You guys, I wanted to love this book (despite even the vapid recommendation from Gwyneth freaking Paltrow that came with my copy) and there were certain parts where I’m like “yes, I understand that” and “yes, I lived that” but… I think the most egregious example of my problem with it is that I only understood the drama of the ending when I read the excerpt of the sequel. Why wasn’t the importance of the damn shoes made more clear in this book? If the promise had been explicitly stated in the book, the ending would have had a much different, better impact; as it is, it just felt abrupt. I dunno, maybe I just missed the part where he said it? Then clearly Elena Ferrante is too subtle an author for me.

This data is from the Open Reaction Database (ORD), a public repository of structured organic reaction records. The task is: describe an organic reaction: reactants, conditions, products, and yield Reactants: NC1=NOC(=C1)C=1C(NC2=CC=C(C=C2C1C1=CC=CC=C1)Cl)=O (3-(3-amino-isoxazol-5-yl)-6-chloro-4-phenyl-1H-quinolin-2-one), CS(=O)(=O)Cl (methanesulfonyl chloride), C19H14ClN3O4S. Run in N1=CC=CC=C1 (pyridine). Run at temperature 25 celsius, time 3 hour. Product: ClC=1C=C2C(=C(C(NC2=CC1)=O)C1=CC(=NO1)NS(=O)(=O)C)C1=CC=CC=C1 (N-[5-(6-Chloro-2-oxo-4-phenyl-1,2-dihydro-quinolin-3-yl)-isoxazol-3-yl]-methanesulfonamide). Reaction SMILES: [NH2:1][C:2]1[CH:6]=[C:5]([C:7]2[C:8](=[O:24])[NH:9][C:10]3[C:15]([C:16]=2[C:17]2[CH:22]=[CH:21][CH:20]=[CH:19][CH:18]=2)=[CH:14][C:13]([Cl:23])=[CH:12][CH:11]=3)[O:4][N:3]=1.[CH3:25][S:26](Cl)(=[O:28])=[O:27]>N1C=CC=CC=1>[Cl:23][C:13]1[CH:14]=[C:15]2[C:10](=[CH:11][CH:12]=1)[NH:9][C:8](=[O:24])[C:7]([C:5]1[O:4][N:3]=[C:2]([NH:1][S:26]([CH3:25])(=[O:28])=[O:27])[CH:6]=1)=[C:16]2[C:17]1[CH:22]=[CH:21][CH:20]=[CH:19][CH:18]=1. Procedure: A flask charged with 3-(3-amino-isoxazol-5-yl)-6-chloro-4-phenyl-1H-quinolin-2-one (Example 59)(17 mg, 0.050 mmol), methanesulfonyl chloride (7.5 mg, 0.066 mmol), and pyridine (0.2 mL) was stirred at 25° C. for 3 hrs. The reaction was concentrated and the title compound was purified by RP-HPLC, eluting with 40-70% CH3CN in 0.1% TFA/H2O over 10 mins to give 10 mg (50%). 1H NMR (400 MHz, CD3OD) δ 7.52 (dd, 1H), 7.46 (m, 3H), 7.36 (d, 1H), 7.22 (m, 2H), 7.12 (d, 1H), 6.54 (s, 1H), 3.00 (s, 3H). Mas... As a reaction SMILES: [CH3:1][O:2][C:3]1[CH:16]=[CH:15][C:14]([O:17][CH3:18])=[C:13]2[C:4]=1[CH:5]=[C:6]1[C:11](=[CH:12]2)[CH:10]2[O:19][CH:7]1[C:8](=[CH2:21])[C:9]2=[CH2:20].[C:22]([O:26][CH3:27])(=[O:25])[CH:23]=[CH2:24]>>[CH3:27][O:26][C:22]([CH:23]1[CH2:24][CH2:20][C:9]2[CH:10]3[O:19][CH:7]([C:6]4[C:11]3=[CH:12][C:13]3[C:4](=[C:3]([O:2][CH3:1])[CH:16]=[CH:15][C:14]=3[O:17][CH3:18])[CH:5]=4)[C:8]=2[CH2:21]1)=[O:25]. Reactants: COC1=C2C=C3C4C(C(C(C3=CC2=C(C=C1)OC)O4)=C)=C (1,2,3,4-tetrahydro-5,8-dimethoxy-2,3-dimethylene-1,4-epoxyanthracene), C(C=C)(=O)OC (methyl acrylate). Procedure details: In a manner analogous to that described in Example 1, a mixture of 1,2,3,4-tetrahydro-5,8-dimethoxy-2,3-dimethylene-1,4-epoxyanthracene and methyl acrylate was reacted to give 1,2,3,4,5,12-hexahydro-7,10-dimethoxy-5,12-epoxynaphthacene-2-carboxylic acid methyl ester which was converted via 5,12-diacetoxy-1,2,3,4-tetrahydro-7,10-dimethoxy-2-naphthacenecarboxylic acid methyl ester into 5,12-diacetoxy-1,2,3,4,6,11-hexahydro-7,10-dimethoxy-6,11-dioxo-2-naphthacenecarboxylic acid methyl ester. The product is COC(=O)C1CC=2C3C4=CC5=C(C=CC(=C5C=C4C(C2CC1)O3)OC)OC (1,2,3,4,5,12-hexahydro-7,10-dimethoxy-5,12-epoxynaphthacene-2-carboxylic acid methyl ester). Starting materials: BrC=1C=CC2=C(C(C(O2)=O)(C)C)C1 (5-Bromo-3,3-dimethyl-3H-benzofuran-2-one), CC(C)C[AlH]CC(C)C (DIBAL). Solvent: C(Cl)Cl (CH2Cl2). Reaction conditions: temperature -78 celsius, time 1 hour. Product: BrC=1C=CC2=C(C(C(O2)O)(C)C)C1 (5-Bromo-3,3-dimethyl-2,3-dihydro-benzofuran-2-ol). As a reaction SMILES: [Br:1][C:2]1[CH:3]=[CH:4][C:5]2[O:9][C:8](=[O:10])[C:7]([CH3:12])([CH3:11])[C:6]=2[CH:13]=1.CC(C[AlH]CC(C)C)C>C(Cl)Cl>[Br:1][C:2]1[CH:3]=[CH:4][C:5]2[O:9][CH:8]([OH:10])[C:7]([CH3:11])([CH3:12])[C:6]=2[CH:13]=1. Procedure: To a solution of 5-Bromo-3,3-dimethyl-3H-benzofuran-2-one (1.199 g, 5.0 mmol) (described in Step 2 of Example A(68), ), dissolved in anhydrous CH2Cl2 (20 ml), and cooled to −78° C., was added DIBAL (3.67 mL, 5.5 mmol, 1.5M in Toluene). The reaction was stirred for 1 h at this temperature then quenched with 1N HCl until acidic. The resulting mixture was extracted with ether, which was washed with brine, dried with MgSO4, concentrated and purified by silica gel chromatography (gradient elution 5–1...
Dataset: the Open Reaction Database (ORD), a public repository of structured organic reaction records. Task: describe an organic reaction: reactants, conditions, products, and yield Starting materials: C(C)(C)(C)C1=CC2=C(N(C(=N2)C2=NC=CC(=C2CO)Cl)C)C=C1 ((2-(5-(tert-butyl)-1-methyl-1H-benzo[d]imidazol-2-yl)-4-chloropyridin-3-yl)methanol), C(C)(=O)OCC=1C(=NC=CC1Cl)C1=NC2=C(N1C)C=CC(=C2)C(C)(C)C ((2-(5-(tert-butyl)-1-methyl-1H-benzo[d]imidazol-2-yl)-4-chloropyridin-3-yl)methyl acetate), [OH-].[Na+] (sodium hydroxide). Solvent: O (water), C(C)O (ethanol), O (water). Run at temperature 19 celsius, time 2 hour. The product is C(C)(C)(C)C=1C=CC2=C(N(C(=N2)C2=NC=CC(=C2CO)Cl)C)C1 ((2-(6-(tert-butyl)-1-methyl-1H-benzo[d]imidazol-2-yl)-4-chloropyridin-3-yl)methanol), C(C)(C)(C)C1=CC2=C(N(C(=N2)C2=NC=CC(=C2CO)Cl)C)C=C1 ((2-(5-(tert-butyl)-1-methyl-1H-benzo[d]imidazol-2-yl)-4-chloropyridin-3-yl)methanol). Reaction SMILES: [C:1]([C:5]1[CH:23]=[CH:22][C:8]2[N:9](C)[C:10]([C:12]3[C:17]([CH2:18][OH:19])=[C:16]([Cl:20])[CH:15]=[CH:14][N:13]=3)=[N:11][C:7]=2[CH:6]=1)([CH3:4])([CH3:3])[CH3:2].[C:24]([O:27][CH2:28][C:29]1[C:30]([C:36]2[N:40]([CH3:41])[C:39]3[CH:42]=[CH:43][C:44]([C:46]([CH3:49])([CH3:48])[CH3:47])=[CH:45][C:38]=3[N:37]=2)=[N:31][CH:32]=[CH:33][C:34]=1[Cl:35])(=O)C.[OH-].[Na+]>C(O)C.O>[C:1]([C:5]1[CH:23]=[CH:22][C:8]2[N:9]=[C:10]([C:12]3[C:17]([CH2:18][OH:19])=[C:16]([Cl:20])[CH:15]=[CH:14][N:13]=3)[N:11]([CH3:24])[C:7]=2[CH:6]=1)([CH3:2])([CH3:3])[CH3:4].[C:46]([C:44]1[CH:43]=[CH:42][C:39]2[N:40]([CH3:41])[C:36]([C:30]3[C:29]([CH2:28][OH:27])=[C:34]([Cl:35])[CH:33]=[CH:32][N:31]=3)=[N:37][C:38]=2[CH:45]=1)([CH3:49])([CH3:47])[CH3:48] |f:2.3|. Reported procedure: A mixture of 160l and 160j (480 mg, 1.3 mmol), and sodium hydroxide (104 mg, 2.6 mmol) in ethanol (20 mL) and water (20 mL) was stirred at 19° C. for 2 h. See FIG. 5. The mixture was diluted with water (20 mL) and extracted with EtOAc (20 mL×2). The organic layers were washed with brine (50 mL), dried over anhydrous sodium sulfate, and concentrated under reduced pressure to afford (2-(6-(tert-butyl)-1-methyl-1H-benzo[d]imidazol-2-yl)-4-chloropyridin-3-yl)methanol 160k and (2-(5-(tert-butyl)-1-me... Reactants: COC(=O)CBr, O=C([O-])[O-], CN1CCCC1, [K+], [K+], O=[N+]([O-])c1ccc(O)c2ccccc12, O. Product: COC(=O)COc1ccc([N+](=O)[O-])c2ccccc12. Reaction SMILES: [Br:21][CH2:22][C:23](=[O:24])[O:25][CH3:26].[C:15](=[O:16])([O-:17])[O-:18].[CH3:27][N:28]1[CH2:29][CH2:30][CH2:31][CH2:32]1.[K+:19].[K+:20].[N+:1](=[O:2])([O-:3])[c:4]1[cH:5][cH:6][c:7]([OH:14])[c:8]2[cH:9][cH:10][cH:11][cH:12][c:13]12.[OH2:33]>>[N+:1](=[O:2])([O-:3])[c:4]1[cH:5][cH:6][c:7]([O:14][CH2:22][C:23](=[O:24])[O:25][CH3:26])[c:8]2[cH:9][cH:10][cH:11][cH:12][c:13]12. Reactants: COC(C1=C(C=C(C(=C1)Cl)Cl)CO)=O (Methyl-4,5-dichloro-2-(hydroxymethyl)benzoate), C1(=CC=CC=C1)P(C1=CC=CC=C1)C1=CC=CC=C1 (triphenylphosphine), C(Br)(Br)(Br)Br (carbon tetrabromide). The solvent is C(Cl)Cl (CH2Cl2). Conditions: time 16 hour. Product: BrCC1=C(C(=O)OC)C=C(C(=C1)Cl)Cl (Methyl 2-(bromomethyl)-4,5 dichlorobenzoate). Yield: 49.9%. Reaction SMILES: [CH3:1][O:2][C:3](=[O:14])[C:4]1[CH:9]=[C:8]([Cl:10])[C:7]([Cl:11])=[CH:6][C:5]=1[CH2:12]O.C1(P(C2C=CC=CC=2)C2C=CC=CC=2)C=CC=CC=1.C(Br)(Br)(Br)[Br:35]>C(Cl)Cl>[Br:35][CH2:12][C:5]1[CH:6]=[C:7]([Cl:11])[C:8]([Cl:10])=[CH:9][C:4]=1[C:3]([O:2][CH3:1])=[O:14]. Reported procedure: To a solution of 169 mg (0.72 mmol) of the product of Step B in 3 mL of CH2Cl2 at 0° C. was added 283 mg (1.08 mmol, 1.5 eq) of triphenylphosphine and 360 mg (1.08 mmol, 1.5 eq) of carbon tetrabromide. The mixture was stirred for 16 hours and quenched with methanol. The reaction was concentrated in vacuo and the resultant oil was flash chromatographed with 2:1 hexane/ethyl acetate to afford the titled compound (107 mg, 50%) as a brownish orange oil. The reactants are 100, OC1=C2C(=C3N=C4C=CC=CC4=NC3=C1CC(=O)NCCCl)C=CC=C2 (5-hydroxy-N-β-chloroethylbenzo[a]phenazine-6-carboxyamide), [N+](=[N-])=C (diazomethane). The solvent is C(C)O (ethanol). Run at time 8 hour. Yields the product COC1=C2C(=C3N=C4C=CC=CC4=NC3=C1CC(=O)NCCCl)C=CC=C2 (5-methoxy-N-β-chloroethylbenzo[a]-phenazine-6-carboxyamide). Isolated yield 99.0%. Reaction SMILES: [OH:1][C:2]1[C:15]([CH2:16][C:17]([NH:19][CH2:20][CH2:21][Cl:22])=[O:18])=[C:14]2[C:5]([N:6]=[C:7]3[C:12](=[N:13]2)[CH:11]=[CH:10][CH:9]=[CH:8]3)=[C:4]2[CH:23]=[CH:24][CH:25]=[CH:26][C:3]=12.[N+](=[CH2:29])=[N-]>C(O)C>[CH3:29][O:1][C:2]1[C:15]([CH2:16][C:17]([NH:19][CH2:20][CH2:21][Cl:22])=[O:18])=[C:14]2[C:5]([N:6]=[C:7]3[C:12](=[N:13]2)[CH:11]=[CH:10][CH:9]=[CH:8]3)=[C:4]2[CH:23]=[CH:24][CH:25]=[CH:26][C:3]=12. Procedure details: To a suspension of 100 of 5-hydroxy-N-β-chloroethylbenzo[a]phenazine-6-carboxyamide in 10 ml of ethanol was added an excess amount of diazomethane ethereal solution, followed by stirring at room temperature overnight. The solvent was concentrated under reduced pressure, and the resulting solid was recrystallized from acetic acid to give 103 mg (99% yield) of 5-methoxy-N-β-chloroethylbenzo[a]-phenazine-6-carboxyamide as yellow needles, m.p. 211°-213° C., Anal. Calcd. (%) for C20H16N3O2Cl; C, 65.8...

And maybe it’s the fact that I had my own similar childhood attachment that’s working against me in appreciating this novel. I kept comparing my friendship with B to the heroines’ relationship and wondering which of us was the Lenu or the Lila, in turn. But none of the book was new territory, none of it told me stuff I didn’t already know. None of it had any resonance with the many strands of my emotional history. I also didn’t find any of the events at all startling, tho once I read the excerpt of the second novel, I was, first, greatly impressed at Ms Ferrante’s orchestration of events, but then disappointed that I needed a whole other book to understand the first. I did really like how Lila and her fiance aspired to make something better of their community, which is a large part of why I’m going to read that second book. There’s a great setup here, and I’m hoping the sequel (and I suppose the rest of the series) makes good on it.